Game Development Stack Exchange is a question and answer site for professional and independent game developers. Join them; it only takes a minute:

Sign up
Here's how it works:
  1. Anybody can ask a question
  2. Anybody can answer
  3. The best answers are voted up and rise to the top

I've been trying to install PyGame for Python, and can't seem to get Python to recognize that it's there. I use Python 3.3, and have a 64-bit Windows computer, but that's really all I know. The PyGame website has piles of different versions of the installer, but I can't seem to find the right one. Either they let me install it but then starts spitting errors (basically saying the module doesn't exist, when it does), or I get this sort of set-up program that keeps saying it's not in my "registry".

share|improve this question
Can you post your error messages verbatim? – Seth Battin Jun 1 '13 at 5:51
Do you have 64bit python as well? I'm not sure it's supported. However, try this pygame version: – Anonymous Entity Jun 1 '13 at 7:12

I have successfully used pygame on 64-bit Windows with both Python2.7 and Python3.3.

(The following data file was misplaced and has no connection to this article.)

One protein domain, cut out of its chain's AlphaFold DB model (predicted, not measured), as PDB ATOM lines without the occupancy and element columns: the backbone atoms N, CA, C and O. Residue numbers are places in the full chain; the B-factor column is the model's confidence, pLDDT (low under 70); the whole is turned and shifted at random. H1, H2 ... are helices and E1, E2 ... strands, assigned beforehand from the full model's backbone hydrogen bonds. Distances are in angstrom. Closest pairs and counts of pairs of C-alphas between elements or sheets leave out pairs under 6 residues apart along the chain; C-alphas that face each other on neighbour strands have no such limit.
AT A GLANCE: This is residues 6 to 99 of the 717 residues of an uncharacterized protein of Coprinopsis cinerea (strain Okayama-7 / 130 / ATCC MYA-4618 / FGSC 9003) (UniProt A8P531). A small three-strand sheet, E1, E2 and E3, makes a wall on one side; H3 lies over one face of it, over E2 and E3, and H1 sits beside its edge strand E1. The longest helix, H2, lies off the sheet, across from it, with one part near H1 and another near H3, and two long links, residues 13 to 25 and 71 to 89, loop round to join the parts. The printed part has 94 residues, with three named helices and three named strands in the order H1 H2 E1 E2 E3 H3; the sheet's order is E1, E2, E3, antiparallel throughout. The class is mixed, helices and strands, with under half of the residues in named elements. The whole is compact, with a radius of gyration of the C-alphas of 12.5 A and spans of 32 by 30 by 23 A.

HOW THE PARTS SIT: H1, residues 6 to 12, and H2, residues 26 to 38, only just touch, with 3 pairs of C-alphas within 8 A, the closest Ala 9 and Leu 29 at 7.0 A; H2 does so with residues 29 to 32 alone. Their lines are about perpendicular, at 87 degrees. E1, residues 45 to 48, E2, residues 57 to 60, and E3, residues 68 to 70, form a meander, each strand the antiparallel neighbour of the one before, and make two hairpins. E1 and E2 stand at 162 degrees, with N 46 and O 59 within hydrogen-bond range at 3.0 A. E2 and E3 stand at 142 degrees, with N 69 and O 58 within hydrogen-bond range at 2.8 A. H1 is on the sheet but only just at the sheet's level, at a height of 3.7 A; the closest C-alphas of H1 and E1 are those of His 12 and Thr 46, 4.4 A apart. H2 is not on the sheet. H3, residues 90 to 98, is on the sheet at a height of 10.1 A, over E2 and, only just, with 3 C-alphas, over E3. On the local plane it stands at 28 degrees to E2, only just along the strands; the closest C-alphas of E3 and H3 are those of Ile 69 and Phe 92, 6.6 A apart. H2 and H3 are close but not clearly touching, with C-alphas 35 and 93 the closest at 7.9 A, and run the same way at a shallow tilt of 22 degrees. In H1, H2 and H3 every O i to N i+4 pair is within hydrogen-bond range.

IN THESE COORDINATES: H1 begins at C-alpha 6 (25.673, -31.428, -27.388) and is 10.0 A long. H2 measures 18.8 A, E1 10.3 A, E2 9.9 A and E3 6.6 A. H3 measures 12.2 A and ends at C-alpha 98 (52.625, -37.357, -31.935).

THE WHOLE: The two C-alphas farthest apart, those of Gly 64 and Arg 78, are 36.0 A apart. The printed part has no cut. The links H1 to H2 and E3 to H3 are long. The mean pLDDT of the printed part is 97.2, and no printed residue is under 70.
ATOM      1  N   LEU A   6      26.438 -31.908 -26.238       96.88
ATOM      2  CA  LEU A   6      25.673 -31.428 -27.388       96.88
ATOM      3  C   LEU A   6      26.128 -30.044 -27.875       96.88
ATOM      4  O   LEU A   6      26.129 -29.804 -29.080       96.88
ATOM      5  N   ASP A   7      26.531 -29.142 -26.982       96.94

I used the installers from here:

Choose the appropriate one to match your Windows and Python versions, in your case:‌exe

share|improve this answer

Pygame only works for 32-bits version of Python, so that's the reason it didn't find your Python installation on the registry.

In the Downloads section, the following can be read:

windows 64bit users note: use the 32bit python with this 32bit pygame.

And I also recommend you to use Python 2.7 for compatibility reasons.

share|improve this answer
Compatibility with what? Legacy code of his, third party libraries? For new code with a Python deployment you control, I see no point in targetting Python 2 if your libraries and code can target Python 3. – Lars Viklund Jun 5 '13 at 3:40
Compatibility between the framework and the Python version. The difference between the versions may cause some unforeseen bug in your program, although I've never seen anything happen yet. Also, Python 2 is just powerful enough to the point that I think Python 3 is rather unnecessary, without mentioning the fact that there are more complementary software supporting 2.x than 3.x. – Epiplon Jun 12 '13 at 11:47

Your Answer


By posting your answer, you agree to the privacy policy and terms of service.

Not the answer you're looking for? Browse other questions tagged or ask your own question.